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They say the quest for perfection is never ending. And that is because, as our perceptions change, the gap between where we are and where we want to be also changes. While we chase that elusive ‘perfect’ state, we fall behind the race and many a times, even fail to make a start, fearing failure and shame.

We did not walk perfectly on the first attempt nor did we deliver a speech the moment we said our first word. When we learnt to walk, learnt to talk, learnt to ride the bike, we persevered and tried again and again until we got it right. We also did not crawl, walk, hop and skip at the same time. Through trial and error, we learnt sports, new skills and experienced many adventures.

I remember an experiment we did in school. The aim was to neutralise an acid, mainly using an acid, an alkali and litmus papers, to get a better understanding of the pH value concept. We would add an alkaline solution to the acid, drop by drop, testing each time with the litmus paper. If the litmus paper turned red, the solution was still acidic. If the litmus paper turned blue, the solution was alkaline. The litmus colour we were looking for was purple, to prove that the solution was now neutral and had a pH value of 7.

It was one of those trial and error experiments, one that not only taught us chemistry, but also taught us patience and perseverance. Taking small samples, some of us would add too many drops of alkali and others would be over-cautious and add too little alkali. No one actually neutralised the acid and got the perfect purple litmus at one go. We did the experiment several times in that lesson, and with each iteration, our confidence and understanding grew as we got closer to making the solution neutral.

This incremental and iterative process of learning and working towards goals is very popular in agile software delivery, where a large goal is decomposed into smaller manageable and shippable chunks. An error or a mistake with smaller goals is also smaller, but the learning is bigger, because we can apply it immediately in the next iteration. Like in my litmus experiment, if adding 10ml of alkali to the acid made the solution alkaline, I would try 8ml the next time.

But, this method is not restricted to laboratories and to software delivery alone. It can be applied to all our personal goals and challenges, where it is entirely in our gift to break it down into smaller and manageable chunks that are easier to focus on and help us make progress, in each iteration.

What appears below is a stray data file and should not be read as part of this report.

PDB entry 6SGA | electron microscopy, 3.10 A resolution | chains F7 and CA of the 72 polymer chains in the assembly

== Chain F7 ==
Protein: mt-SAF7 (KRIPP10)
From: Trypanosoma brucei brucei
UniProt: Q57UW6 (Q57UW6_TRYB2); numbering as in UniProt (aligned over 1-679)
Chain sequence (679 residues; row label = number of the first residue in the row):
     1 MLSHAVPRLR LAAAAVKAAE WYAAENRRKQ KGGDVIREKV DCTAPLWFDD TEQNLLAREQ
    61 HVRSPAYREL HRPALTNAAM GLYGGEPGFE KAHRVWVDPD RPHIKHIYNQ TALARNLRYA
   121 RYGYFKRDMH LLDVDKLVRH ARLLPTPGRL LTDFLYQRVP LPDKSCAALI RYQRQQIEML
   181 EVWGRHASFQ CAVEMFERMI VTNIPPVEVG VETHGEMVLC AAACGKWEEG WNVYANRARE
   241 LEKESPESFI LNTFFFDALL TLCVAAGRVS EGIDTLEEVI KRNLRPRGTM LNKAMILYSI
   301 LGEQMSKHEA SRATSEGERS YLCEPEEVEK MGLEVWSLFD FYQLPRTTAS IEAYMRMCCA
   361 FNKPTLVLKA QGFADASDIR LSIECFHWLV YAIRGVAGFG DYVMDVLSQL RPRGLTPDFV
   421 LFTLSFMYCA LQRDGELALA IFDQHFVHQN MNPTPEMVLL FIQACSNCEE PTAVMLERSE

So, rather than having a goal called ‘Stop eating chocolate’ and not making a start because it is such an unappealing goal, if our goal was ‘Say no to chocolate once a day’, we would find it acceptable and would commit to working towards it. And soon, we could try and say ‘no’ two times a day and eventually get to a state where we would be saying ‘no’ to chocolate nearly all the time!

Rather than having a goal called ‘lose 10kgs in 3 months’ and ending up with more to lose at the end of the 3 months, we could break the goal down to ‘exercise for 15 minutes every day’ and ‘eat one less doughnut every week’. These are small goals, do not need a huge investment in terms of time or effort; and because they are easy to tick off, we feel rejuvenated to take on more. If this works, we increase the exercise schedule to 20 minutes per day. And if eating fewer doughnuts does not help with the weight loss, we can always create a new goal. We may not lose all 10kgs in 3 months, but with smaller and manageable goals, we can be sure that not only will we not put on more weight, we can even chip away at the fat.

It is very satisfying when we achieve our goals and that success motivates us intrinsically to work harder towards attaining other goals. The quest for perfection remains elusive, but no one can stop us from getting closer to it, incrementally and iteratively.

‘I may not be there yet, but I’m closer than I was yesterday.’ – Unknown

For more information on making the transition to an agile culture, read Hema Iyer’s book The ‘I’ in Agile: A Personal Journey.

About the Author:

Hema Iyer is an IT professional who has been engaged in the different aspects of software delivery, for over 20 years. She has worked in projects in India, Singapore, Malaysia and UK in various capacities.

Her life goals are simple – to learn something new every day, to stay healthy and to sleep well, every night.

She lives in South London, with her husband and two lovely children.